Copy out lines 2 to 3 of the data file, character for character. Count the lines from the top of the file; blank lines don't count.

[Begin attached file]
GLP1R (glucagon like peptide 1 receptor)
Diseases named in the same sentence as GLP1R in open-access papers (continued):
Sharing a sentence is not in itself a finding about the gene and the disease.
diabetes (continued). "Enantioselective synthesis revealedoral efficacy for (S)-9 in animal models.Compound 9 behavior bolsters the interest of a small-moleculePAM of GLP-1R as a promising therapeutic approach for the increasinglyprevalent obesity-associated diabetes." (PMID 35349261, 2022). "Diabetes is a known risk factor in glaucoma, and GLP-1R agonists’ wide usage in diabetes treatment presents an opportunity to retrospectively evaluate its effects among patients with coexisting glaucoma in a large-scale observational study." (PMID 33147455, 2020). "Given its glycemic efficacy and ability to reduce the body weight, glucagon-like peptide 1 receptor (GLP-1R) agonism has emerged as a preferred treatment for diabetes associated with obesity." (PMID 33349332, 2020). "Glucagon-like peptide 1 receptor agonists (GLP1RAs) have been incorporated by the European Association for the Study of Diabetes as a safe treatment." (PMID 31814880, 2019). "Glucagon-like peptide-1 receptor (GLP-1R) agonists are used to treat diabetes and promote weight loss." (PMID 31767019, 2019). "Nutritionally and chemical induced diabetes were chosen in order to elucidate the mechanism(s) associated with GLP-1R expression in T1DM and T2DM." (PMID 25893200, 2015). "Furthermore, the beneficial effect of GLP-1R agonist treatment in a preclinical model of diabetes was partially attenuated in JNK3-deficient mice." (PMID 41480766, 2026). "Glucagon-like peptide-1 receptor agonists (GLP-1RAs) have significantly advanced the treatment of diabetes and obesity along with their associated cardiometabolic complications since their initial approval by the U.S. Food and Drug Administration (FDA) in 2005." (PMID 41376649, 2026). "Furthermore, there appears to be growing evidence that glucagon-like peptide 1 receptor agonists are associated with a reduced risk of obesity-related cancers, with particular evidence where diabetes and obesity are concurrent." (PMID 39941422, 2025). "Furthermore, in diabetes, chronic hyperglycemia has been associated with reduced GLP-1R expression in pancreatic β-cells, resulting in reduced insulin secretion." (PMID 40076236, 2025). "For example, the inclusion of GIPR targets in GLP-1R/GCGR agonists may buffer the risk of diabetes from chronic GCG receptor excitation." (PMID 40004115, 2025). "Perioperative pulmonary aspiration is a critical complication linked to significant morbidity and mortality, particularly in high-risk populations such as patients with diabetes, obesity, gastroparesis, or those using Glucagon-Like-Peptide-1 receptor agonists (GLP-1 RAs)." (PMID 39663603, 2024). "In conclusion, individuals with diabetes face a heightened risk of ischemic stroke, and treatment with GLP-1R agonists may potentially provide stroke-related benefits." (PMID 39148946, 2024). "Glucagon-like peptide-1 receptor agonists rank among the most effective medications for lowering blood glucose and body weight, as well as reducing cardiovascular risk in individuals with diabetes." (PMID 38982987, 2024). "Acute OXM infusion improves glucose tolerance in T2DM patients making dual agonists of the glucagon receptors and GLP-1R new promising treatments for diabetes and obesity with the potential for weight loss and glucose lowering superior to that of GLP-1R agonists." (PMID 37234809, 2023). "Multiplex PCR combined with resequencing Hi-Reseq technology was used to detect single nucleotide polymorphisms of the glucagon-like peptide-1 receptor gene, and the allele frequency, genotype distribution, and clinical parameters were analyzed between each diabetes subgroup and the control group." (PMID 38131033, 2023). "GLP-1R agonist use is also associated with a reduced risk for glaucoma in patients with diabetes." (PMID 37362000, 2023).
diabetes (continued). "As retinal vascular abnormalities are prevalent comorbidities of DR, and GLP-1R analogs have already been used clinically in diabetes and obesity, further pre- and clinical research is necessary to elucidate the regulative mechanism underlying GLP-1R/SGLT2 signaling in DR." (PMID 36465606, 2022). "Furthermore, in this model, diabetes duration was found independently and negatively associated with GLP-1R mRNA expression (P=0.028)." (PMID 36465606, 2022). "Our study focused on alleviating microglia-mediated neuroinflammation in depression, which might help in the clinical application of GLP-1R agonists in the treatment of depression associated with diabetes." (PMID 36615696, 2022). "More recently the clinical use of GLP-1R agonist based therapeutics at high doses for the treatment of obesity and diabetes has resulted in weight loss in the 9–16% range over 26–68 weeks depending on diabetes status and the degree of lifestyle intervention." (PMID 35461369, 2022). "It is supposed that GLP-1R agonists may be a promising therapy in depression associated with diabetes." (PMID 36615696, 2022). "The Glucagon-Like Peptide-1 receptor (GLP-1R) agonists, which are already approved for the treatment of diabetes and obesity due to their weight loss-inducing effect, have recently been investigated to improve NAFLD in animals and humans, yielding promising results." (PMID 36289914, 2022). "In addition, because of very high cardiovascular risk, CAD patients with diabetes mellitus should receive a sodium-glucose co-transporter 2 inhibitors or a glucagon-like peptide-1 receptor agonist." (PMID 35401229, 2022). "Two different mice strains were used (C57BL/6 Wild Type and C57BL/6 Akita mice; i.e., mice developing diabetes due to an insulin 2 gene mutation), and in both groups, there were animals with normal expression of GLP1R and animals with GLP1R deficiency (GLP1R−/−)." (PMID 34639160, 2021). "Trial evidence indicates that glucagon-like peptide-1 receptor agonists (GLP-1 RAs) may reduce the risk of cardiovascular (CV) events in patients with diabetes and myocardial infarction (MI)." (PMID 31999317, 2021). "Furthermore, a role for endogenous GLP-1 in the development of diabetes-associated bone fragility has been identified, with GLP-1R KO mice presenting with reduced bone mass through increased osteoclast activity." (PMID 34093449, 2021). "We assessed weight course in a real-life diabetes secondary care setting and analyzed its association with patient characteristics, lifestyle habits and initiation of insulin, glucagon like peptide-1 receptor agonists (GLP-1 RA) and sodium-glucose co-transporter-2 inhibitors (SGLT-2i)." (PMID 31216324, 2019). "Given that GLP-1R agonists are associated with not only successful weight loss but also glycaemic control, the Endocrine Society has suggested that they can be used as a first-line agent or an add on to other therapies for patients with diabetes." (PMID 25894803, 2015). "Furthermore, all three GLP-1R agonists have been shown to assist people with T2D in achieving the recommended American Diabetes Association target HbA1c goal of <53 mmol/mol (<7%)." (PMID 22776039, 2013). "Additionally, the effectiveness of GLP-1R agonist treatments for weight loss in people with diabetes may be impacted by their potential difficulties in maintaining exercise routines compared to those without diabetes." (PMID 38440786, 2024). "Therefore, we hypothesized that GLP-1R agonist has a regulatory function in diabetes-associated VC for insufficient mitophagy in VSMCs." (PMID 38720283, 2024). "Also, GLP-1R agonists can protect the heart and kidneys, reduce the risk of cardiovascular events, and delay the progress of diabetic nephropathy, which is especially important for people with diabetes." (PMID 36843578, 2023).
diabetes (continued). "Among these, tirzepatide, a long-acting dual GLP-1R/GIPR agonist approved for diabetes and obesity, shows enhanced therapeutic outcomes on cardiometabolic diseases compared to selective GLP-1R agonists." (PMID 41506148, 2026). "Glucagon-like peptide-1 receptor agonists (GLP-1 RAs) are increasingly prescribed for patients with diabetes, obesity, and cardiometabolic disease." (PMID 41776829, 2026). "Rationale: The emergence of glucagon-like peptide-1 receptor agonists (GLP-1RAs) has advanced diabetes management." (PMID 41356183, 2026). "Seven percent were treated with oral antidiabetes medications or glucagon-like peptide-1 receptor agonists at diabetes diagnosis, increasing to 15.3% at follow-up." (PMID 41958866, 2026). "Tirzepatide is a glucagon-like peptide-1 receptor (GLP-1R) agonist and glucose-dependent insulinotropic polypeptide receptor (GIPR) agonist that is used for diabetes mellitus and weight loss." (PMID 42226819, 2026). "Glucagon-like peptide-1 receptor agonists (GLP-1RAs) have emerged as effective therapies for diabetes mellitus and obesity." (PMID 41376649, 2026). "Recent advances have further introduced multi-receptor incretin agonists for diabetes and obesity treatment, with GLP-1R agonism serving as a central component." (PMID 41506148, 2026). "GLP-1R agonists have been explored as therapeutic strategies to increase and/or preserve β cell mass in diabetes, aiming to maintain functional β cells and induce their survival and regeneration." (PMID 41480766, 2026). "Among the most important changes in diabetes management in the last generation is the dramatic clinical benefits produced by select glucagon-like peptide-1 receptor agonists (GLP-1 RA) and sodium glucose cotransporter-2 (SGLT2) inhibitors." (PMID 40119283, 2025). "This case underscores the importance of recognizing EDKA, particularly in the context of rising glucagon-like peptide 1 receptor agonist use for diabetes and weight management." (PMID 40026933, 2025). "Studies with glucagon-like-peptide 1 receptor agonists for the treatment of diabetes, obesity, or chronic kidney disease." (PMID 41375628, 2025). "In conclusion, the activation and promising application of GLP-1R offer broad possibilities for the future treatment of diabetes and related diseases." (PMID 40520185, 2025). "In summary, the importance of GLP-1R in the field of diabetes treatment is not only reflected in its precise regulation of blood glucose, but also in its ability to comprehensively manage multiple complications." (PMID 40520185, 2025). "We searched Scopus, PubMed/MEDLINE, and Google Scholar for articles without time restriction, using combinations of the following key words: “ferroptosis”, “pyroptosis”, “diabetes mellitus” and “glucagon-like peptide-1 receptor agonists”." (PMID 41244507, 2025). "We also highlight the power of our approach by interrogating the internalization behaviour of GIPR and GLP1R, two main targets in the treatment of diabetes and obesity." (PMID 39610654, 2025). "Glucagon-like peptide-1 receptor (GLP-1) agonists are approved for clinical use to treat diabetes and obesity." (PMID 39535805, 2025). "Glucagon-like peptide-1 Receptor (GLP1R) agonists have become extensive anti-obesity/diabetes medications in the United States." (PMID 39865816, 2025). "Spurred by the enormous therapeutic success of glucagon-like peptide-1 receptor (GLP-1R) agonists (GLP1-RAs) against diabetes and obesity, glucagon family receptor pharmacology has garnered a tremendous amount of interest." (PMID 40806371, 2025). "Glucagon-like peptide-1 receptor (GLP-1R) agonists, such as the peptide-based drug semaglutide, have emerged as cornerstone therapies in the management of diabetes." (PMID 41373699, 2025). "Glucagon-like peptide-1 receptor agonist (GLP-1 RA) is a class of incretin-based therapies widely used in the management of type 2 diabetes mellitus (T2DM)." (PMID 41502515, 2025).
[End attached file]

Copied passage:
Diseases named in the same sentence as GLP1R in open-access papers (continued):
Sharing a sentence is not in itself a finding about the gene and the disease.